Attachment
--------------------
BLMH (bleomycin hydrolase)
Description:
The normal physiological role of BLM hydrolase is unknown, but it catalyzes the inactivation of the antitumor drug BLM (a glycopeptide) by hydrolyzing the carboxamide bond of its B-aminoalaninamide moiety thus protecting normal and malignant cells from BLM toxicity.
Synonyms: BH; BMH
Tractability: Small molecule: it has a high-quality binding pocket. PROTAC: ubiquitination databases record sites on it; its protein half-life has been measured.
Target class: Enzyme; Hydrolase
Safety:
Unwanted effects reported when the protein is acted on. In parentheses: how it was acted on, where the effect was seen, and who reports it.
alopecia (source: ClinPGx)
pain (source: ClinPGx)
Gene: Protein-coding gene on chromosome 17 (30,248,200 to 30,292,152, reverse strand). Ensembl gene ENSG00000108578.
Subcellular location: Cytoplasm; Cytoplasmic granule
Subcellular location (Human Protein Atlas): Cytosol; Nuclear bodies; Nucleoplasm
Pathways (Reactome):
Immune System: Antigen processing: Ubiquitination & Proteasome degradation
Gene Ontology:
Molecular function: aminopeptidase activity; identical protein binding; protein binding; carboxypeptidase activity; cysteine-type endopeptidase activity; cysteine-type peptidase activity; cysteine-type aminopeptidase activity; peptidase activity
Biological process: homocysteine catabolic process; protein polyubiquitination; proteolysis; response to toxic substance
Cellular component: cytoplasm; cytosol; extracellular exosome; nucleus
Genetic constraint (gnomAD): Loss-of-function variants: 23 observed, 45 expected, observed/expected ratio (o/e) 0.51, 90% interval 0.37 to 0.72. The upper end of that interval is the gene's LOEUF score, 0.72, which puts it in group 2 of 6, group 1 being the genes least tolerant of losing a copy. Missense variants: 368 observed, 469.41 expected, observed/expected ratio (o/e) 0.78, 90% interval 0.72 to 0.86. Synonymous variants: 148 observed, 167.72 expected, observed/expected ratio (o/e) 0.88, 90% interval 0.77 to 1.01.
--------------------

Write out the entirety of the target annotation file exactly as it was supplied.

BLMH (bleomycin hydrolase)
Description:
The normal physiological role of BLM hydrolase is unknown, but it catalyzes the inactivation of the antitumor drug BLM (a glycopeptide) by hydrolyzing the carboxamide bond of its B-aminoalaninamide moiety thus protecting normal and malignant cells from BLM toxicity.
Synonyms: BH; BMH
Tractability: Small molecule: it has a high-quality binding pocket. PROTAC: ubiquitination databases record sites on it; its protein half-life has been measured.
Target class: Enzyme; Hydrolase
Safety:
Unwanted effects reported when the protein is acted on. In parentheses: how it was acted on, where the effect was seen, and who reports it.
alopecia (source: ClinPGx)
pain (source: ClinPGx)
Gene: Protein-coding gene on chromosome 17 (30,248,200 to 30,292,152, reverse strand). Ensembl gene ENSG00000108578.
Subcellular location: Cytoplasm; Cytoplasmic granule
Subcellular location (Human Protein Atlas): Cytosol; Nuclear bodies; Nucleoplasm
Pathways (Reactome):
Immune System: Antigen processing: Ubiquitination & Proteasome degradation
Gene Ontology:
Molecular function: aminopeptidase activity; identical protein binding; protein binding; carboxypeptidase activity; cysteine-type endopeptidase activity; cysteine-type peptidase activity; cysteine-type aminopeptidase activity; peptidase activity
Biological process: homocysteine catabolic process; protein polyubiquitination; proteolysis; response to toxic substance
Cellular component: cytoplasm; cytosol; extracellular exosome; nucleus
Genetic constraint (gnomAD): Loss-of-function variants: 23 observed, 45 expected, observed/expected ratio (o/e) 0.51, 90% interval 0.37 to 0.72. The upper end of that interval is the gene's LOEUF score, 0.72, which puts it in group 2 of 6, group 1 being the genes least tolerant of losing a copy. Missense variants: 368 observed, 469.41 expected, observed/expected ratio (o/e) 0.78, 90% interval 0.72 to 0.86. Synonymous variants: 148 observed, 167.72 expected, observed/expected ratio (o/e) 0.88, 90% interval 0.77 to 1.01.